The Star Diagram provided me with a means of making sense of how I might move away from the world of sensory perception to capturing reality using the camera’s unique properties of reducing space and freezing time. At this time, I was looking for ways to catch the “unnameable glimmer” that Derrida had written about. In my research questions, aim and objectives I had set myself a task to capture something that was not accessible according to Kant but according to Harman was accessible through allusion.
At the end of my PhD, I recorded that the Star Diagram, based on the ontology of Harman, and informed by Heidegger and Ortega, had served to formalise aspects of my photographic practice. It had also provided me with a methodological framework for selecting the personal and photographic methods that were later realised in the Onion Diagram. The Star Diagram provided a bridge between Speculative Realism and my epistemology of the BAR Diagram – Reflecting on Being, Reflecting on Action and Reflecting on Being and Action. However, moving forward my (perhaps) slavish commitment to Harman reduced, particularly in relation to his rather paradoxical idea that “objects touch without touching” (Harman 2012 p204). What he spoke about as “vicarious causation” was not what I was encountering in the field and that Being far from being singular was also deeply plural. As confidence in my practice and research developed I left Ryan behind. I began to pursue my own practical and academic path towards Object-Oriented Photography.
At the time of my upgrade to PhD, I wrote four posts in my Critical Research Journal about Ryan’s strategies as follows:
Thought Piece 13 – Strategies for Approaching the Essence in Object-Oriented Photography
Thought Piece 14 – Fracture in Object-Oriented Photography
Thought Piece 15 – Reduction in Object-Oriented Photography
Thought Piece 16 – Metaphor in Object-Oriented Photography
In the early days of Year 2, I experienced Fracture first-hand. Broadford Forest where I had spent much of my first year was felled and a new emerging reality hung over the site. It took time for me to process what had happened but as I made sense of what I now saw, I realised that a hitherto hidden aspect of the forest’s reality emerged. Rather than a vibrant and inviting forest where trees supported each other in finding light and communicating with each other, the scene now lay bare. The topography was much more in evidence as the rise and fall of the land became more significant than I had realised previously. Those trees that remained, appeared vulnerable without the support of others. The storms in early January 2022 put paid to those that remained while the trees that had been felled were stacked high, ready to make their way to be made into paper. I wrote about my experiences in the following posts:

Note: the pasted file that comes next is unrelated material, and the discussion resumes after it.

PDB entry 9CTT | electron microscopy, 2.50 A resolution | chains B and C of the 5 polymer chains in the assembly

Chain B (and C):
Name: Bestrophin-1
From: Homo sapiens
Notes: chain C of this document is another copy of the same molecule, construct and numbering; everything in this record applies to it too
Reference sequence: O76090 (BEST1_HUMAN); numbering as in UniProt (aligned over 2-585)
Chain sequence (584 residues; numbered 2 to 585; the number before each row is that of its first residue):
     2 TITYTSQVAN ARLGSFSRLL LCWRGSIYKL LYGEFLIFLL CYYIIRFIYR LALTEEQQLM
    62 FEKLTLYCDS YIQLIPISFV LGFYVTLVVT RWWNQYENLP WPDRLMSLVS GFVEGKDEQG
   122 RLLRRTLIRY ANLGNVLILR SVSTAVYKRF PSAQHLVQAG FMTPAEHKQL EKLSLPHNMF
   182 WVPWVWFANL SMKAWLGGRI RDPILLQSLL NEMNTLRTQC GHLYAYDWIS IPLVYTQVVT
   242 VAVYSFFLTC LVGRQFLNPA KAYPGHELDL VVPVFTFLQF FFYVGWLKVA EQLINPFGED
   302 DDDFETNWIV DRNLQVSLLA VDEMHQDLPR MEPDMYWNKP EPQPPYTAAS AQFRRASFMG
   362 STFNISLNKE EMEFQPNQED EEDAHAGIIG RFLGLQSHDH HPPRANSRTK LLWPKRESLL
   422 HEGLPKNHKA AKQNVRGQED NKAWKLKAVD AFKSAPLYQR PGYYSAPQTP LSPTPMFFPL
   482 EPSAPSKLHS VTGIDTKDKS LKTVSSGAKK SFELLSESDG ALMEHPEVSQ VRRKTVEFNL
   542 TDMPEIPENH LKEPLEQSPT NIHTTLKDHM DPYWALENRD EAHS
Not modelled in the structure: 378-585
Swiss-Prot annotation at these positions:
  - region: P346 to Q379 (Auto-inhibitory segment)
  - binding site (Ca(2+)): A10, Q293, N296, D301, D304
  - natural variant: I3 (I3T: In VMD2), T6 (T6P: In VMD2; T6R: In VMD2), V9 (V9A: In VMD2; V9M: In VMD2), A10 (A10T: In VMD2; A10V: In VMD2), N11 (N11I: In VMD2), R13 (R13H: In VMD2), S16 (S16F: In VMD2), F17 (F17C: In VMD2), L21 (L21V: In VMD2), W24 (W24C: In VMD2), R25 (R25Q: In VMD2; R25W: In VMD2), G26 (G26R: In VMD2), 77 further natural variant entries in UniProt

Notes and Images from a Small Island (Practice Period 8 Day 1) https://www.wildreflections.photography/uncategorised/among-trees-but-there-are-no-trees
In the conclusion to the post, and as I surveyed the scene in Broadford Forest, I realised that fracture is able to reveal the essence of a landscape. At the time I wrote:
“Death fractures presence, and in that moment of Being shed the constraints of time and space. And in its passing, we catch a glimpse of the reality of threes that were, and their relationships with one another and us . . .”
Notes and Images from a Small Island (Practice 8 Day 4)
Critical Reflection and Review of Practice (Practice Period 8 Week 1 January 2022)
While, up until this point I had struggled with the concept of fracture in my photographic practice, this brutal yet necessary change in the landscape had laid bare a hidden aspect of its reality through its loss. As Heidegger had observed, the hammer when broken, presents a new reality that focuses on what it is made of and how the materials are constituted, rather than its use as a tool.
Ryan, R. J. (2019). Intuition, Expertise and Judgement in the Assessment of Photographic Images. School of Business and the School of Art. Cheltenham, University of Gloucestershire. PhD: 492.
Harman, G. (2012). Vicarious Causation. Collapse – Philosophical Research and Development, Vol II. R. Mackay. Cambridge, Urbanomic.